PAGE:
The upbeat note for the entertainment industry is that the Oscars happened at all, as the writers strike had threatened to turn the night of cinema self-promotion into the press conference kabuki that befell the Golden Globes. Instead, the telecast entertained (host Jon Stewart is better without too much preparation, anyway) and the Academy chose artistic merit over commercial concerns, as "No Country for Old Men," hardly the feel-good movie of the year, took the Best Picture prize.
The downbeat note, conversely, were the ratings, which suffered a 27% slide in the ad-centric adult 18-49 demographic. Sure, the 9.9/25 rating and share still were good enough to be this week's top-rated show, but a unique cultural and commercial combination of factors dampened the delivery.
Oscar's lost weekend also pulled down its program predecessors, as the annual "Barbara Walters Special" on ABC fell even further than the awards, down 33% to a 3.0/9 and "Oscar's Red Carpet" had 31% less ratings glamour with a 6.0/16 (although that was still good enough to rank fifth).
The same slide befell E!, as this year's parade of red dresses on "Live From the Red Carpet" was down 29% to a 1.17/4. E!'s coverage at least provided the night's true YouTube moment, however, as unstable actor Gary Busey got busy with Jennifer Garner's neck after interrupting an interview by Ryan Seacrest.
The "American Idol" host's week got better, however, as he and Clear Channel announced a new syndicated radio show about the entertainment industry. One of the stories it would be interesting to hear him cover is why Fox's "Idol" itself -- which finished second, third and fourth this week, with Tuesday's version delivering a 9.8/25, Wednesday's a 9.2/24 and Thursday's a 9.1/24, according to last night's Nielsen "Fast Affiliate Ratings" -- is still trending down from last year, despite the stricken schedules on rival networks. Tuesday's version, for instance, was off 14% from the same spot last year, Wednesday was 13% lower and Thursday slid 7%.
To be sure, however, this is a problem every network wishes it had, as Fox used the most powerful show on TV last night to help viewers remember "Don't Forget the Lyrics" (seventh, 5.2/13) and to bring back "Back to You" on back-to-back nights Tuesday and Wednesday. Undoubtedly disappointed that the Kelsey Grammar/Patricia Heaton sitcom failed to heat up last fall, the "Idol" lead-ins at least gave the show the sampling it lacked in September. And while the scheduling strategy worked -- Tuesday's 4.3/11 and Wednesday's 4.2/11 were good for eighth- and a ninth-place tie -- the show still lost more than half of its lead-in and was lower-rated than last year's precocious "Are You Smarter Than a 5th Grader."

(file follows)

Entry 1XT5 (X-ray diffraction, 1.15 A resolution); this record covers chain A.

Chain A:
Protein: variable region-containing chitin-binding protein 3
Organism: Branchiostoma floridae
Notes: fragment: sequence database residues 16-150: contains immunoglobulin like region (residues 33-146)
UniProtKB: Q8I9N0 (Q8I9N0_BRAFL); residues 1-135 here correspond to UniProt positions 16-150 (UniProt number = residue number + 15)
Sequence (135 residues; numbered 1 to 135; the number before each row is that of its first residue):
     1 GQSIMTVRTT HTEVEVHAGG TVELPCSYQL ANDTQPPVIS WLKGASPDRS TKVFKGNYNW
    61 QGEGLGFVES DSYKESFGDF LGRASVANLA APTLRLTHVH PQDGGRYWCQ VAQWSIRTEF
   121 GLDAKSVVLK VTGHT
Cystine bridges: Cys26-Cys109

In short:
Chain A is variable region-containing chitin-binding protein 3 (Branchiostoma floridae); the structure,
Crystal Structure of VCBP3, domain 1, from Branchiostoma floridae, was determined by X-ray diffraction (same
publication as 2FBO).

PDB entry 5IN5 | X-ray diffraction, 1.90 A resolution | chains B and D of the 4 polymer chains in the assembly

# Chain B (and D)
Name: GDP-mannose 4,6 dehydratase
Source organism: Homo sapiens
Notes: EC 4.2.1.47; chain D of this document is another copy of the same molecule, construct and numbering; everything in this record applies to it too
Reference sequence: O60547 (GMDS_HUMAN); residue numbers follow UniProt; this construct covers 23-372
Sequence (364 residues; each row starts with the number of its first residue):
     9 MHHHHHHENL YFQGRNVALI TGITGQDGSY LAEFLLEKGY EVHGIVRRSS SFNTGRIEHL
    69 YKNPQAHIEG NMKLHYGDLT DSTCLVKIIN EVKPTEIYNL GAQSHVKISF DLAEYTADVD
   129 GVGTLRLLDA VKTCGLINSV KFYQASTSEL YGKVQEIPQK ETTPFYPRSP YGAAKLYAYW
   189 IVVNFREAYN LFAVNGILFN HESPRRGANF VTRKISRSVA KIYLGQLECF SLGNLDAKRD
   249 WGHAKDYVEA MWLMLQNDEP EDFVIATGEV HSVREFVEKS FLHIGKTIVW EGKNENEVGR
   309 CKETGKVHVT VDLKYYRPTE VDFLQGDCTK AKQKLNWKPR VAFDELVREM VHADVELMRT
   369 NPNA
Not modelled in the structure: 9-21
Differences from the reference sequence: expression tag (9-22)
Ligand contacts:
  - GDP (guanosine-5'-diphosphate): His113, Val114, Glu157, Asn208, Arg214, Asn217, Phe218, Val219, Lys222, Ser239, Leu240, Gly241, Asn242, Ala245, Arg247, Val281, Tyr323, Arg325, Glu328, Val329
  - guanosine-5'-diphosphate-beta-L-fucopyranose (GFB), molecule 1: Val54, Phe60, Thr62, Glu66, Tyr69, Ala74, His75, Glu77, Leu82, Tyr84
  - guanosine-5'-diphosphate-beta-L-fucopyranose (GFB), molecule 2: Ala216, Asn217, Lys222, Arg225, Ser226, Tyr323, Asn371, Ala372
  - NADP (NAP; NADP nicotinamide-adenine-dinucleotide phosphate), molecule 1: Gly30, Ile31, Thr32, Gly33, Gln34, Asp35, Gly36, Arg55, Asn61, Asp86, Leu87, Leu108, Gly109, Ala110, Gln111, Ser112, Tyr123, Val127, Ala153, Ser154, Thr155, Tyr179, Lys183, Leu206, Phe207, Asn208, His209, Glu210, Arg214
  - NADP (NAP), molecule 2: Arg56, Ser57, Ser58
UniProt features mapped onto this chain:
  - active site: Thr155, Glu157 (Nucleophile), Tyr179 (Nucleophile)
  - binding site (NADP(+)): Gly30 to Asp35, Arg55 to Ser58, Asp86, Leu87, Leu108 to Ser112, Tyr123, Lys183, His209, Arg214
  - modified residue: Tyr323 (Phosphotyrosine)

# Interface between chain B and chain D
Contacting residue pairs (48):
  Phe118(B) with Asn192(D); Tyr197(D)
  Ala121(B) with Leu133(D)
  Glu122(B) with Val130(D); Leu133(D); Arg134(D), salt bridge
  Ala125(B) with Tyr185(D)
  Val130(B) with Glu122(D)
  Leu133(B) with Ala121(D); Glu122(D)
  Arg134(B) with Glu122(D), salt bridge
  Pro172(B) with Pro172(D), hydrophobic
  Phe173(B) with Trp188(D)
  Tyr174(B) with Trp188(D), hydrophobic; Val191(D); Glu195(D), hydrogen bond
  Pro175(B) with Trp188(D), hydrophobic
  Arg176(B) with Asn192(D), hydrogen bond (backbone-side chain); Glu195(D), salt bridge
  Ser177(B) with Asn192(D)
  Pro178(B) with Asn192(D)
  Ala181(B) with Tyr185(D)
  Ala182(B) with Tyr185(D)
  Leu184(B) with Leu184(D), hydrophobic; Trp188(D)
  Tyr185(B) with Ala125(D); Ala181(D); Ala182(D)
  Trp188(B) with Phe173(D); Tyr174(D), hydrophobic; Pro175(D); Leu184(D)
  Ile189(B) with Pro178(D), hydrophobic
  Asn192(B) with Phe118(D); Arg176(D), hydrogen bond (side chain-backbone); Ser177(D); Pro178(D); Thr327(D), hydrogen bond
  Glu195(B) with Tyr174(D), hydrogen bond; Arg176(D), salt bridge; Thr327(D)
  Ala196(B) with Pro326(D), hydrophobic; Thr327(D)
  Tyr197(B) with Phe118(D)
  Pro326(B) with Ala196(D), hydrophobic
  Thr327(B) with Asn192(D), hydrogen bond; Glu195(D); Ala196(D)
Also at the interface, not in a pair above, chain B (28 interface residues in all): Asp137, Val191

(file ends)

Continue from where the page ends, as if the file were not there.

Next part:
Of course, some series need no special promotional opportunities, as two innovative island-based series showed: ABC's "Lost," which came back with new episodes at the best time possible, continued its streak of top 10 finishes, delivering a sixth-place 5.4/13 and CBS's "Survivor: Micronesia," tied for ninth with a 4.2/11.
Finally, just below the top 10 was a broadcast battle that shows how hard it is to do well with good programming. ABC used its big show to help another, as "The Academy Awards" was the perfect promotional platform for a movie worthy of an Emmy Award, "A Raisin in the Sun." After shining brightly on Broadway, the TV adaptation was adopted by an impressive amount of viewers, delivering a 13th-place 3.5/9. Just as notable, however, were two shows certainly less critically acclaimed, but as audience-embraced: NBC's "Deal or No Deal" and Fox's "Moment of Truth," which both beat "Raisin" in the first hour, with "Deal" dealt an 11th-place 4.1/11 and "Moment" 14th with a 3.3/9.
Awards season is now over, as are February sweeps (however irrelevant they were this year). So while next week's top 10 may include Fox's program premiere of "New Amsterdam," it won't include any significant specials. Indeed, as network's winter of discontent gets bleaker, before new episodes of old shows arrive in spring, it might truly be a good time to hear from B.B. King. But instead of covering Ethel Merman, he could sing his signature song, "The Thrill Is Gone."
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NOTE: A share is a percentage of TV households that have their TV sets on at a given time. A rating is a percentage of all TV households, whether or not their sets are turned on. For example, a 1.0 rating is 1% of the total U.S. households with a TV. In order to report ratings on a timely basis, all the ratings listed here reflect a Nielsen Live number. (Many ad deals have been negotiated on the basis of a commercial minute, live-plus-3 viewing basis.)
John Rash is senior VP-director of broadcast negotiations for Campbell Mithun, Minneapolis. For daily rating updates, see rashreport.com.